Toluene 28.4
Isopropanol 23.0
n-Butanol 24.8
Acetone 25.2
Methyl propyl ketone 26.6
Methyl amyl ketone 26.1
PM acetate 28.5


Table 2: Liquid surface tension of Polymers used to reduce surface defects

Polymer mj/m2
Poly(dimethylsiloxane) 22.6
Poly nButyl Acrylate 33.7
Poly nButyl Methacrylate 31.2


Highly polar molecules (e.g. water) have a higher surface tension than less polar materials (see Tables 1 and 2). Surface defects can often be reduced or eliminated by using small amounts of additives with low surface tension such as polydimethyl siloxanes (DMS), poly butyl acrylate or poly 2-ethyl hexyl acrylate. These additives tend to migrate to the surface to help flow and leveling.

Table 3: Defects that can occur during or soon after application

           Defect Appearance                Causes          Remedy
Crawling Uneven film thickness, dewetting High surface tension paints applied to a substrate with lower surface tension. For example, paint on steel with oil on the surface
  • Proper surface cleaning of metallic or plastic surfaces
Craters/fish eyes Small round depressions in the surface of the coating Small particles of a low surface tension contaminant (e.g. oil, grease, silicone oil, wax) on the substrate or that embeds in the coating
  • Proper spray booth air filtration and the contaminant elimination.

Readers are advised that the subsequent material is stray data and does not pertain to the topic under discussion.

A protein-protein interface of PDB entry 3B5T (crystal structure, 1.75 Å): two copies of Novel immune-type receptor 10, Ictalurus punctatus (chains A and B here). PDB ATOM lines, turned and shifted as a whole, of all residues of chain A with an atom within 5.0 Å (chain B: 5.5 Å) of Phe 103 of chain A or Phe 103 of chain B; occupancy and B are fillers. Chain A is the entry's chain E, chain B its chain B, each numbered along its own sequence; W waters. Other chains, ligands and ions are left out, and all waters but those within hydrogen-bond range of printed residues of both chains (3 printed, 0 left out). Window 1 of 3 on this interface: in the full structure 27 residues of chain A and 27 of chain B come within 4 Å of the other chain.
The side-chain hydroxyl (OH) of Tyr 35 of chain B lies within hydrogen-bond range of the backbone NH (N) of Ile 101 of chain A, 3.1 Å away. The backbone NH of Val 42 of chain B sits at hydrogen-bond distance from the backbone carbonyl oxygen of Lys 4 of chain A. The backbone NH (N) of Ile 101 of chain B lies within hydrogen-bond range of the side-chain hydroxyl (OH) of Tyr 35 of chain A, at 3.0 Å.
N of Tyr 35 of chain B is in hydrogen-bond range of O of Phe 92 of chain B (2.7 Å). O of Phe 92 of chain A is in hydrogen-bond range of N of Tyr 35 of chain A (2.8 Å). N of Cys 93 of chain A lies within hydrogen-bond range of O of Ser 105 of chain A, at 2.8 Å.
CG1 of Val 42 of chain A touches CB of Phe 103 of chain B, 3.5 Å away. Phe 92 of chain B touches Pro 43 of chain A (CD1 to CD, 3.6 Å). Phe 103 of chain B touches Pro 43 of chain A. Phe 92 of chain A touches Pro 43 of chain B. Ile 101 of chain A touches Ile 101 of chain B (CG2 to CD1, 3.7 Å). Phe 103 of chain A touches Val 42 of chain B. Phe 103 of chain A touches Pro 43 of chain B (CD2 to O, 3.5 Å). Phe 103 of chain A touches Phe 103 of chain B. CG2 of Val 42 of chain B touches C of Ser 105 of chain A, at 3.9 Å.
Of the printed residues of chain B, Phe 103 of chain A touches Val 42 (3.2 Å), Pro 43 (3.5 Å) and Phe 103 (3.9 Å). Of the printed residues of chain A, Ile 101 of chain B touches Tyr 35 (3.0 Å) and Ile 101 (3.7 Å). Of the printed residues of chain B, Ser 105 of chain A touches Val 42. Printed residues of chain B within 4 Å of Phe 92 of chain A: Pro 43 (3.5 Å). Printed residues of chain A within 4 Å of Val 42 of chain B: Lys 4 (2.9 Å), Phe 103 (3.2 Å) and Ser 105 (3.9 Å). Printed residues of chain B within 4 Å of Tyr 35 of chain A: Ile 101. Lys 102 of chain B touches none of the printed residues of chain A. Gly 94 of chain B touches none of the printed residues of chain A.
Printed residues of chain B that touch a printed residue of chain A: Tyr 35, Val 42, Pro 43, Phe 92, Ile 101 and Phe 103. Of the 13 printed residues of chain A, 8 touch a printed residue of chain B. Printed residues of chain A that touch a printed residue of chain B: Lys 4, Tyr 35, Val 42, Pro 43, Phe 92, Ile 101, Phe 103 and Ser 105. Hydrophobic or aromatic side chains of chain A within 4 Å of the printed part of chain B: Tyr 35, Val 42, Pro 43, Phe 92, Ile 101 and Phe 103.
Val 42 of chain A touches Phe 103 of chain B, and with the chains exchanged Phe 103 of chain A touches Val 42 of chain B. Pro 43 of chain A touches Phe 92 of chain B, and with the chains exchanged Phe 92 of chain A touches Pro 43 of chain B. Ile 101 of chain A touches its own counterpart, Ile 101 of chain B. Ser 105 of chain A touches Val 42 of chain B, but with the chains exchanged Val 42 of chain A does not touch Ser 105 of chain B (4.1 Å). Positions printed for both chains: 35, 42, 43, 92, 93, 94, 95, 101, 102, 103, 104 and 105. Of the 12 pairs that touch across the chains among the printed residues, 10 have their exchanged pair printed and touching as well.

• The addition of surface wetting agents such as DMS and/or polyacrylates with a low glass transition (Tg).
Crazing, cracking Small cracks formed in the coating. This can occur on recoat or if coating is applied to solvent sensitive plastics Application of coatings on plastics where the paint contains strong solvent that solvates the underlying coating layer or plastic substrate
  • Use solvent that will not crack or craze the plastic.
  • Test spot resistance of substrate with suitable solvent.
Dirt, contamination Small raised imperfections in the surface of the coating
  • Surface not carefully cleaned.
  • Dirty spray booth and/or booth filters.
  • Pressure in the spray booth too low.
  • Unsuitable work clothes.
  • Inadequate paint filtration
  • Ensure cleanliness of the environment where the coatings are applied
Loss of gloss, blush Areas of low gloss or a white haze Humidity condenses on the wet paint due to the cooling effect of solvent evaporation when the substrate temperature is below the dew point. Causes: